Appeal Court Rejects Bid To Reinstate Trump Travel Ban
NEW DELHI: In a major blow to President Donald Trump’s administration, a United States appeals court has rejected an attempt to reinstate the controversial travel ban on visitors from seven predominantly Muslim countries as well as refugees from the world over.
The 9th US Circuit Court of Appeals said it would not block a lower-court ruling that halted the order. The court was ruling on an appeal filed against District Judge James Robart restraining order on enforcement of the travel ban last week, after Washington state and Minnesota sued. The two states argued that the ban harmed universities and discriminated against Muslims. Following the restraining order, the appeal was filed by the Justice Department on behalf of the US government, and argued that the President had sole discretion to determine and set immigration policy.
The appeals court, in a 3-0 ruling, said that the US government had not being able to prove that the terror threat justified reviving the ban.
Donald Trump tweeted an angry response, saying that the “security of our nation is at stake.”
The appeals court’s decision to reject the bid to reinstate the ban means that people from Iran, Iraq, Libya, Somalia, Sudan, Syria and Yemen with visas can continue to enter the US, and that refugees -- who were subjected to a temporary ban -- are no longer blocked.
In its ruling, the court said that while both sides had made compelling arguments, there was "no evidence that any alien from any of the countries named in the order" had committed a terror attack in the US. "On the one hand, the public has a powerful interest in national security and in the ability of an elected president to enact policies,” the court said, adding that “on the other, the public also has an interest in free flow of travel, in avoiding separation of families, and in freedom from discrimination." The court further said that the travel ban stripped foreign arrivals of their rights under the Constitution.
Referring to President Trump’s assertion that courts are powerless to review a president’s national security assessments, the ruling said that judges have a crucial role to play in a constitutional democracy. “It is beyond question that the federal judiciary retains the authority to adjudicate constitutional challenges to executive action,” the court said.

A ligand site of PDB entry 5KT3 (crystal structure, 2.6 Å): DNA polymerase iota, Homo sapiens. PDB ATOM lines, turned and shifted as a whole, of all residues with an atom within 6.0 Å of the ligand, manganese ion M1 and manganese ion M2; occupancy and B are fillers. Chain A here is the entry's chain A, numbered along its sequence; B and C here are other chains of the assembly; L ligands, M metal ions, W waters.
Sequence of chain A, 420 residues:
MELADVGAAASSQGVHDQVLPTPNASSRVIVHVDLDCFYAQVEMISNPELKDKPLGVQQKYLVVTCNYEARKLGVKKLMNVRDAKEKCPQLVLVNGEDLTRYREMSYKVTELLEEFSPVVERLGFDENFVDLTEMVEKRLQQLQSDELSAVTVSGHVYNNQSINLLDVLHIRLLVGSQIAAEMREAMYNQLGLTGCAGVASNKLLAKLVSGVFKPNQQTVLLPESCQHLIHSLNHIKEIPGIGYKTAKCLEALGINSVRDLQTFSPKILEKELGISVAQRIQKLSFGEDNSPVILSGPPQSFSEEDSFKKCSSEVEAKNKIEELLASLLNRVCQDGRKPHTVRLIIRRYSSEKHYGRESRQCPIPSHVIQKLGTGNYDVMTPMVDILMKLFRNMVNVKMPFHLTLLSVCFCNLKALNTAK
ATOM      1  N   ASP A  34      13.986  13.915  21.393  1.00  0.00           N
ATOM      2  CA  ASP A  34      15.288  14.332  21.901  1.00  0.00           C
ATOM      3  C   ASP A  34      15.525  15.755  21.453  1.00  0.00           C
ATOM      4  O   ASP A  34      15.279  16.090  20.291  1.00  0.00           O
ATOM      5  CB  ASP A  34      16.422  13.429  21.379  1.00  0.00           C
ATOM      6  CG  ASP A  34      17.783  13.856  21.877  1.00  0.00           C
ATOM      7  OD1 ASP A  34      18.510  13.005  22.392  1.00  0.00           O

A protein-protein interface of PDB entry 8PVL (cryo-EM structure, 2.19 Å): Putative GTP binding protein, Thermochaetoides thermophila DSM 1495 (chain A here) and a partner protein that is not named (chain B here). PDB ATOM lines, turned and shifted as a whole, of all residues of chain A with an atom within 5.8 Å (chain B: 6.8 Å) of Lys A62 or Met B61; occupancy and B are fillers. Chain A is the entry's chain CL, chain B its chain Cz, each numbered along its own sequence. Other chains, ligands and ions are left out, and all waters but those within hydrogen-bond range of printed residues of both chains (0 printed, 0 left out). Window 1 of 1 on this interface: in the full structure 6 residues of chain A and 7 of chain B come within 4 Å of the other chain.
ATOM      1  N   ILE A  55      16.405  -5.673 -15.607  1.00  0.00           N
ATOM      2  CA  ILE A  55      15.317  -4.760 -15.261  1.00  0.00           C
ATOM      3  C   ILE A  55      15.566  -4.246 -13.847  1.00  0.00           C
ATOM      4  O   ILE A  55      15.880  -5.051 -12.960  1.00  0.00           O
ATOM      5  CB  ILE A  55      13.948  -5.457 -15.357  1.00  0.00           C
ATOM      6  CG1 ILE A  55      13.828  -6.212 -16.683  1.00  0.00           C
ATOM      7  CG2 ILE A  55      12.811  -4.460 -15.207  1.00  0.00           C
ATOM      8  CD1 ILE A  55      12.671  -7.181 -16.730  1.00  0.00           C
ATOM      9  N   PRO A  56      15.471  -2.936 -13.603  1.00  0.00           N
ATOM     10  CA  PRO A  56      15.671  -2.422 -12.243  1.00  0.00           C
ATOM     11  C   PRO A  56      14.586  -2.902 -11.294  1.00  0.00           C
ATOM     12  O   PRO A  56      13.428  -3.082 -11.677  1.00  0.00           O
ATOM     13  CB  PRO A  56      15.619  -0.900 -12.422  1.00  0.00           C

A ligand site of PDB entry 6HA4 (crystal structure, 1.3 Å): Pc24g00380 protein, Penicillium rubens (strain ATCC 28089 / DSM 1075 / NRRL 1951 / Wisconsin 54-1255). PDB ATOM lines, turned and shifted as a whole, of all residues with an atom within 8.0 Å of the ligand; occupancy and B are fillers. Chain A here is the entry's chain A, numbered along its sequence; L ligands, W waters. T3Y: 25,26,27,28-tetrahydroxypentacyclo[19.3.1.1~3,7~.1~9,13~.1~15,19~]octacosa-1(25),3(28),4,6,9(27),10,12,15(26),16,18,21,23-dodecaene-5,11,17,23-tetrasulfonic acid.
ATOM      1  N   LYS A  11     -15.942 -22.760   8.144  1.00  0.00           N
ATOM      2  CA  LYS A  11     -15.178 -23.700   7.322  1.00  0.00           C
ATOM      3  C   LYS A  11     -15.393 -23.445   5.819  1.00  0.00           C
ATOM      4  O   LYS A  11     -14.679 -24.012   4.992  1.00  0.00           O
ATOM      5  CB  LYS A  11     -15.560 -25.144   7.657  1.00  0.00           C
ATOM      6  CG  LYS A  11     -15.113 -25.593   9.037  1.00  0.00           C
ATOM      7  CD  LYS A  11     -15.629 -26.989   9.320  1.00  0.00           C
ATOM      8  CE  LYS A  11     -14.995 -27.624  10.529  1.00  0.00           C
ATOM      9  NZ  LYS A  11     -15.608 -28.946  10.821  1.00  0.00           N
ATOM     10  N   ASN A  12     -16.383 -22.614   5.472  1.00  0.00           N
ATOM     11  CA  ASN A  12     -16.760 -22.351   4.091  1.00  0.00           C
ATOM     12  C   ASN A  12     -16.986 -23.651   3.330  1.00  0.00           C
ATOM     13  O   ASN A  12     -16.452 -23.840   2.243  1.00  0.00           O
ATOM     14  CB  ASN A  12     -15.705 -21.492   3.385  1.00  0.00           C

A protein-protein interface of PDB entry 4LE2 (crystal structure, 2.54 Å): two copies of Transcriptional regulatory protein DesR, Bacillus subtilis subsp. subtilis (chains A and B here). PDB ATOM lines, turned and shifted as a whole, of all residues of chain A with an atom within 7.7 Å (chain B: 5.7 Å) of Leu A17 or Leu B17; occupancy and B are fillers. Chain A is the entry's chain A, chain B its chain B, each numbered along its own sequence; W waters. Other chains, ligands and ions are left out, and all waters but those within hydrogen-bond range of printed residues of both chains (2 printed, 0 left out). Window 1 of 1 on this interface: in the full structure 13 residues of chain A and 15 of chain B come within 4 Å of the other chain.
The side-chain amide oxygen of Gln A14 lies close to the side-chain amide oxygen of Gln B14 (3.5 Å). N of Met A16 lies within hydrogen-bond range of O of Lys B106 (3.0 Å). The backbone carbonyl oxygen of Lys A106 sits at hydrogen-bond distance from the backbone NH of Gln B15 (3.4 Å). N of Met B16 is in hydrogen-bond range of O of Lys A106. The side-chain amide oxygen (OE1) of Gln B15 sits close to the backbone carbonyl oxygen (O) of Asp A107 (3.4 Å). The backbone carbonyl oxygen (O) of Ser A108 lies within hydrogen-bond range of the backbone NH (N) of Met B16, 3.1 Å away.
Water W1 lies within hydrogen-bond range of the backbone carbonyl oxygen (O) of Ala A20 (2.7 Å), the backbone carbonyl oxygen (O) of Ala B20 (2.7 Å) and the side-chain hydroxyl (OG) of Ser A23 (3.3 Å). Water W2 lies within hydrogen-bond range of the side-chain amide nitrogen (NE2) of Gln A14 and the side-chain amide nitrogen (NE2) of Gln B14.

The three members of the panel were Judge Michelle T. Friedland, appointed by President Barack Obama; Judge William C. Canby Jr., appointed by President Jimmy Carter; and Judge Richard R. Clifton, appointed by President George W. Bush.
The case is now likely to end up in the US Supreme Court. Following the verdict, the Justice Department said it was "reviewing the decision and considering its options".
Trump immediately tweeted in response to the ruling, and later told reporters at the White House that the ruling was “a political decision” and that his lawyers would win an appeal “in my opinion, very easily.”
The matter is likely to come up in the Supreme Court as early as next week, but till then -- refugees and visitors from the blocked countries can freely enter the United States. The battle, however, is far from over. Although legal challenges to Trump’s executive order have been filed in various courts across the US, they remain at very early stages. Only one has made it to an appeals court. While the rejection of the appeals court is a victory for opponents of the ban, it is limited in the sense that it rules only on the the narrow question of whether to stay a lower court’s temporary restraining order blocking the travel ban.